9 Md. hospitals penalized for high complication rates

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Patients at one of every five Maryland hospitals suffered higher-than-state-average rates of infections, pneumonia and other complications last year, and those medical centers will have to forgo $2.1 million as a penalty, regulators say.

The nine hospitals with higher rates include several in the Washington suburbs: Prince George’s Hospital Center, Shady Grove Adventist, Montgomery General, Doctors Community and Washington Adventist. The others are University of Maryland Medical Center in Baltimore, St. Joseph Medical Center in Towson, Civista Medical Center in La Plata and Memorial Hospital in Cumberland, which has since merged into the Western Maryland Health System.

Twenty-three hospitals – including Holy Cross, Howard County General, Suburban Hospital and Johns Hopkins in Baltimore – did better than the state average and will receive small bonuses. Scores for all 45 hospitals being tracked are posted online.

The results come from a program Maryland began in 2009 to reduce costly and harmful complications among hospitalized patients. State regulators track 49 different potentially preventable conditions, defined as problems unlikely to be related to a patient’s original admission, including bed sores, infections, strokes, injuries from falls, kidney failure or accidental punctures or cuts during medical procedures.

It is one of the broadest efforts nationally to tie financial incentives to how well hospitals perform in reducing dangerous and costly preventable complications. Neither the District nor Virginia has a similar program.

“We’re trying to move the bar up,” said Robert Murray, head of the Maryland Health Services Cost Review Commission, which oversees the program. He said a narrower list “would provide less of an incentive” for hospitals to invest in improvements.

While lauding the overall goal of reducing complications, the state’s hospital and doctor associations say the program is too broad and that a portion of the reported complaints could be simply record-keeping errors. More focused efforts on single issues – such as getting medical workers to wash their hands between patients – have a better chance of working, they say.

The most common complication suffered by hospitalized patients is heart arrhythmias – irregular heartbeats – that hit 286 of every 1,000 hospitalized patients statewide in 2010.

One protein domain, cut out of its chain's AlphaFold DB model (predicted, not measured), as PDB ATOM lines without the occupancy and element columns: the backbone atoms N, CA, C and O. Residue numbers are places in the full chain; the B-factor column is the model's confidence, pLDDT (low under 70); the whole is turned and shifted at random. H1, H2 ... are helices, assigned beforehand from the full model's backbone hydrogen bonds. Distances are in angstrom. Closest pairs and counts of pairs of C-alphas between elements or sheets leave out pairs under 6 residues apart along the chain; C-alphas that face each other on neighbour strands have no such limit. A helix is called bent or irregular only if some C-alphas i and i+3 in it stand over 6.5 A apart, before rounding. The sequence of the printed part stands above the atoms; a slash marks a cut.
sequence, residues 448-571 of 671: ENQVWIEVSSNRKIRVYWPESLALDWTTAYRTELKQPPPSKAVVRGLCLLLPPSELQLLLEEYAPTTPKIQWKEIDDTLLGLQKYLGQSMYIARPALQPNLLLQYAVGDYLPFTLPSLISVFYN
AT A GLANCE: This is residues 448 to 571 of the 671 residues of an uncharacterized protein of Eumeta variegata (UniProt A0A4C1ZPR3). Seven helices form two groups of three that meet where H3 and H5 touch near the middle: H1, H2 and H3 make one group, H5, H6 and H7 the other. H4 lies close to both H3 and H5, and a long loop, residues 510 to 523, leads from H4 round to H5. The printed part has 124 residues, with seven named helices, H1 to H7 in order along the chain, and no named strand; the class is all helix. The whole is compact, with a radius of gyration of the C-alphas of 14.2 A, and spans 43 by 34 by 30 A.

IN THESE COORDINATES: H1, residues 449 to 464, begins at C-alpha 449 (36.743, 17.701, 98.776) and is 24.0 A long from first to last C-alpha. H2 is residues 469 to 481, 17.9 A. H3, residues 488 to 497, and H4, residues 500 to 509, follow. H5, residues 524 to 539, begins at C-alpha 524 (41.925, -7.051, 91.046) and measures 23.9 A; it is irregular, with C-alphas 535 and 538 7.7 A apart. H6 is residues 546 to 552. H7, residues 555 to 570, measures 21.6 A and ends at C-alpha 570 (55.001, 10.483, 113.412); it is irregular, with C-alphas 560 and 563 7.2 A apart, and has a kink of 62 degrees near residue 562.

Other common complications included post-operative bleeding, affecting 13 per 1,000 patients, and renal failure without dialysis, affecting 11 of every 1,000. The state data show the lowest-scoring hospital as Prince George’s Hospital Center in Cheverly, with four of every 1,000 patients having a reported complication.

John O’Brien, president of Prince George’s Hospital Center, says the problem mainly lies in how the hospital tracks, codes and reports data, not in patient care. Reviews of patient charts, he said, show “there is a vastly lower rate of complication than what we report” and that there is “no reason for people to be concerned about the quality of care they receive in this hospital.”

“Posting this data and showing [hospital] performance can result in some change,” said Carmela Coyle, president and chief executive of the Maryland Hospital Association. “But what you really want to get at is how do you prevent infections, what interventions do you need” to avoid these complications?

Maryland is the only state that sets hospital rates, and it will use that authority to penalize poor performers in the program by reducing the amount they can raise rates next year. Prince George’s Hospital Center will have a lower increase next year as a result, costing it $891,000.

Those that get average or better scores will receive small extra increases in their rates for next year.

In the state program, regulators determine what is an expected number of complications each hospital should see, based on a statewide average. Then they calculate whether each hospital’s actual rate is above or below that. The predicted rates are adjusted to reflect each hospital’s mix of patients so that hospitals that see sicker-than-average patients are not unfairly penalized. Trauma and cancer cases are excluded from the program.

Although he applauded the program, Anthony Slonim, the chief medical officer at Shady Grove, said hospitals are not waiting for the data from the state but are moving forward “on a variety of things to improve quality of care every day.”

The Maryland program is complex, he said, and complication rates can change from year to year, “whether or not you are improving care.” But, he pointed out, his hospital focused on keeping patients on ventilators from developing pneumonia – and had no cases in the past year as a result.

At the University of Maryland Medical Center, spokeswoman Mary Lynn Carver said the complexity of the patients it sees can “make it very difficult to determine what is an expected level of complication.” The hospital has a program to reduce infections among patients who have a catheter inserted in a vein to help deliver medications, she says, which resulted in a sharp drop in such infections from July to September last year.

This article was reprinted from with permission from the Henry J. Kaiser Family Foundation. Kaiser Health News, an editorially independent news service, is a program of the Kaiser Family Foundation, a nonpartisan health care policy research organization unaffiliated with Kaiser Permanente.